U.S. House District 2

Joe Courtney

44 CTNewsJunkie Reader Endorsements

Party: Democrat

CEP Status:

Website: http://www.joecourtney.com/

Age: 67

Marital Status: Married

Current Residence: Vernon

Current Job: Member of Congress

Previous Job: State Representative

Previous Job: Public Defender

Education: Tufts University, UConn Law

Despite statements to the contrary by various individuals, PPE has remained in short supply throughout the country. If elected, how will you ensure that every state and US territory is provided with enough medical supplies and capacity to manage the ongoing COVID-19 pandemic, as well as the next one(s)?
Since March, I have been in touch with our local health centers, hospitals, fire departments, and doctors’ offices about shortages of Personal Protective Equipment. At its worst, the shortage went beyond masks to include gowns, face shields, and even basic medical supplies. As soon as we realized the Strategic National Stockpile would not be sufficient to supply the entire nation throughout the pandemic, the President should have invoked the Defense Production Act to create a domestic supply chain of these necessary items. Unfortunately the Trump Administration did not take this action and shortages still persist. As a member of the armed services Committee, I have repeatedly pushed the President and the Department of Defense to use the DPA for PPE, just like what was done for ventilators. In the meantime, last May, I voted for passage of the Heroes Act, which included requirements that the Department of Health and Human Services create a Medical Supplies Response Coordinator to monitor nationwide supply levels, and made changes to the National Strategic Stockpile to improve the availability of PPE, other supplies, and necessary pharmaceuticals.
The coronavirus has placed a tremendous strain on the healthcare system, and the rise in unemployment has resulted in many people losing their health insurance, amplifying disparities in access to health care. If elected, what would you do to help the healthcare system and all the people who need it? Would you expand coverage with a public option or a Medicare For All concept, something else, or nothing?
The COVID-19 pandemic has not only revealed disparities in health care in the US, it has exacerbated them. Lower wage workers are more likely to have been laid off or furloughed, and therefore more likely to lose their employer-based health insurance. To respond to this crisis, I supported legislation to ensure workers laid off due to the pandemic could keep their employer-sponsored insurance through COBRA at no additional cost to them, but Republicans in Congress and the White House refused that proposal. To ensure Americans have access to affordable, quality health care well beyond the pandemic, I support significant expansion of the Affordable Care Act as a crucial first step. In June, I voted for a package of reforms that would have lowered premiums for Americans who purchase their insurance through the exchanges, directed the HHS Secretary to negotiate prescription drug prices for all Americans, and reversed the Trump Administration’s attacks on the ACA. While these are necessary next steps to build upon and protect the ACA, I also support bigger proposals to expand access to affordable coverage such as a public option, and my bill to allow Americans aged 50-64 to buy into Medicare.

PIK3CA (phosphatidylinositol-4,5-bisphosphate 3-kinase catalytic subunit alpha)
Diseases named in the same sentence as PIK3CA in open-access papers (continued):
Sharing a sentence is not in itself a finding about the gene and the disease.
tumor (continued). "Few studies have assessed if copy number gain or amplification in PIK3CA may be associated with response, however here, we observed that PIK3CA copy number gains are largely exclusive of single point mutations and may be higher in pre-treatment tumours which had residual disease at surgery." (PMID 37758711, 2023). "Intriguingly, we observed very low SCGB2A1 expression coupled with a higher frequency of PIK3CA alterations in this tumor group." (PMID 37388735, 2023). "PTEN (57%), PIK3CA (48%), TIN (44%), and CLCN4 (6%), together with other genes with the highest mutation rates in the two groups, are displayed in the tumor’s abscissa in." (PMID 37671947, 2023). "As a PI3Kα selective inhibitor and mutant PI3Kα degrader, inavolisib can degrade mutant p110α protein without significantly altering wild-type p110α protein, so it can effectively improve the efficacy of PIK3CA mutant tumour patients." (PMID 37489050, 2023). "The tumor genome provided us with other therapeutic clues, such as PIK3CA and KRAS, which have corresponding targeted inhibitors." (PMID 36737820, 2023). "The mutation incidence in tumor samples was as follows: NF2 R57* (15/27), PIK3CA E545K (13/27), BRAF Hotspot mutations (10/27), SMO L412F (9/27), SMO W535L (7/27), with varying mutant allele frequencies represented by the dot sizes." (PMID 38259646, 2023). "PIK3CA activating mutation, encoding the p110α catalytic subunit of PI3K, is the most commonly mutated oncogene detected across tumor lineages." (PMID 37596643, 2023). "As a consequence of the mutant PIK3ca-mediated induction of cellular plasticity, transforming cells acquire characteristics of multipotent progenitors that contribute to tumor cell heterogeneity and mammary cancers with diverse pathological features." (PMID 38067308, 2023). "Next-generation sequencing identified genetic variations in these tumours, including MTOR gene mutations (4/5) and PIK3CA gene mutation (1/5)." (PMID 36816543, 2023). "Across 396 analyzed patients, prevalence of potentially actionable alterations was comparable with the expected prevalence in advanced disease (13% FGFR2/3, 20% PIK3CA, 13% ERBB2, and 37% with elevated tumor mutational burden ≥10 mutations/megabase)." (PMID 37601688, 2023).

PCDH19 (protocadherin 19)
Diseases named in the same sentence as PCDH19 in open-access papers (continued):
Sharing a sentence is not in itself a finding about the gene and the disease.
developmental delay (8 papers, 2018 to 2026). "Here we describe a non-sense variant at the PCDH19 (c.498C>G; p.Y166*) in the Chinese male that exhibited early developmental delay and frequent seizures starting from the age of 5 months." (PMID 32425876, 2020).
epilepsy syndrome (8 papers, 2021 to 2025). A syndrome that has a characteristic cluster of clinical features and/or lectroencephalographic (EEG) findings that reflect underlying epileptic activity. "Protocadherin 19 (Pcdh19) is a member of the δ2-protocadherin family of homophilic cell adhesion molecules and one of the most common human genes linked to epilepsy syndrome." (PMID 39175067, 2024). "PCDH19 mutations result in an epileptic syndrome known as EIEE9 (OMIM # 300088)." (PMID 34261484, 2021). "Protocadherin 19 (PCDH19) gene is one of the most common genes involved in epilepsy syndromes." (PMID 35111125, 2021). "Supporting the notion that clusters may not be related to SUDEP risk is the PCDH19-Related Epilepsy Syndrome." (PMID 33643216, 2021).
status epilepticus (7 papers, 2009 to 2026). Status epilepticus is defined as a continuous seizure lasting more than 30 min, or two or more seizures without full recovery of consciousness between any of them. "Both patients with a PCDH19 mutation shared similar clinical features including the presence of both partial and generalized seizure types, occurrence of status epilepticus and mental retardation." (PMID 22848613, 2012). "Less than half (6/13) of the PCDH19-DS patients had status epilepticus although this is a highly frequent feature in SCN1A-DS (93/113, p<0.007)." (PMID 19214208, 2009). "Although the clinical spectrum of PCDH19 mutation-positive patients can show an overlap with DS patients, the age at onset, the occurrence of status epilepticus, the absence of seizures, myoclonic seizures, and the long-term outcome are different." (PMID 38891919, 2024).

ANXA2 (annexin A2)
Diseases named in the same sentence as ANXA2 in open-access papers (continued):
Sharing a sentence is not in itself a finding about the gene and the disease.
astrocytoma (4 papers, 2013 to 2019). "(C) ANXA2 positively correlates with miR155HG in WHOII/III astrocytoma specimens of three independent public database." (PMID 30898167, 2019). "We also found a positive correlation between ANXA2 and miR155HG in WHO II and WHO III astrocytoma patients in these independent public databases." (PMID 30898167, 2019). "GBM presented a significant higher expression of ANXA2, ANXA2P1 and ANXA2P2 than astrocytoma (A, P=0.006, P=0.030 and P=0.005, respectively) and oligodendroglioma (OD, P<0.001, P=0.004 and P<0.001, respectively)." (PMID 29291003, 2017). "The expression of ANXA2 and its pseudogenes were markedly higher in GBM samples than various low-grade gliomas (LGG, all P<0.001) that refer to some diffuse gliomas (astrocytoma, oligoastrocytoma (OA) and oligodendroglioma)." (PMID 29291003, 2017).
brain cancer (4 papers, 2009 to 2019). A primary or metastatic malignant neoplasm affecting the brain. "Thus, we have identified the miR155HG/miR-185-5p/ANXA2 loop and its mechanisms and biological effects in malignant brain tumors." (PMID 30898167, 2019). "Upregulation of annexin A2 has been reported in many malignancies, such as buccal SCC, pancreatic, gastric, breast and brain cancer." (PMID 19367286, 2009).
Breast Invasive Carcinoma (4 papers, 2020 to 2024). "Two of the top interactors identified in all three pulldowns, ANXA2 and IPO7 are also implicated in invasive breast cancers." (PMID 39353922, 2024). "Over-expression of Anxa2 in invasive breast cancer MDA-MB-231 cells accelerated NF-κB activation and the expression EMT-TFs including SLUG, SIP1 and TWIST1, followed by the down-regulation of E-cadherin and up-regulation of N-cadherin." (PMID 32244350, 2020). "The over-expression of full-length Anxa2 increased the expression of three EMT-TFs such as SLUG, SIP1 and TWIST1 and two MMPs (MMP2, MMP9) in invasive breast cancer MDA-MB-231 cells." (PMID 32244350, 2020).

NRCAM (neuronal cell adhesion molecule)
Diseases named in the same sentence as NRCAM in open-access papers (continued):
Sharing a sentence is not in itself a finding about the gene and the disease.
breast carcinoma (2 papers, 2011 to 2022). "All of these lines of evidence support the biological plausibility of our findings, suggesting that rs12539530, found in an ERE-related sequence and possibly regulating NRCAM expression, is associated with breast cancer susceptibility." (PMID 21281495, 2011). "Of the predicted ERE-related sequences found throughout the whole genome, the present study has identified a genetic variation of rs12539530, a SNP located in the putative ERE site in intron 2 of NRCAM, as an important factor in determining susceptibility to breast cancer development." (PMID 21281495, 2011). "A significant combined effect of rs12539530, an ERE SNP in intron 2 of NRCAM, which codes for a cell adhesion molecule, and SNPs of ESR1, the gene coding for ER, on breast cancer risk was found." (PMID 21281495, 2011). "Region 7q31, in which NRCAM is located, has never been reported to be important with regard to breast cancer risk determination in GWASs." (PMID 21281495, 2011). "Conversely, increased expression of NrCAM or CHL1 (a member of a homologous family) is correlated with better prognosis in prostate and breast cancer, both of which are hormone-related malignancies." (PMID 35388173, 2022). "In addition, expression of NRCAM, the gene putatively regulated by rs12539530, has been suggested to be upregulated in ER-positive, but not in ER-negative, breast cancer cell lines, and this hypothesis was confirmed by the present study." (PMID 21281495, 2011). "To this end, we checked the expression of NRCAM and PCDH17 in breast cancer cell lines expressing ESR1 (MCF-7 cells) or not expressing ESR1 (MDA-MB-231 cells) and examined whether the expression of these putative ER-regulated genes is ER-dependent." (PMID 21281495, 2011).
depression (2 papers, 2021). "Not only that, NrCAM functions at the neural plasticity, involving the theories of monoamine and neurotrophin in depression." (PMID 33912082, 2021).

Do you agree or disagree with President Trump's recent decisions to label certain American cities as "anarchist," and to send federal agents – uninvited by local authorities – into cities such as Portland, Oregon? In your opinion, is this a legitimate use of federal force and rhetoric, or is this an overreach?
I strongly disagree with this decision. With regard to the use of federal officers and authority, I expressed serious concern over the statutory authority under which these officers were deployed, as well as their mission, and the unidentified nature of their presence in US cities this summer in a letter signed by dozens of Members of Congress to the Departments of Homeland Security and Justice this July. I also supported efforts to ensure that federal law enforcement officers are required to clearly identify their organizational affiliation on their uniforms, and require a governor's consent to the presence of National Guard members deployed by the President when the National Defense Authorization Act when was considered by the House Armed Services Committee.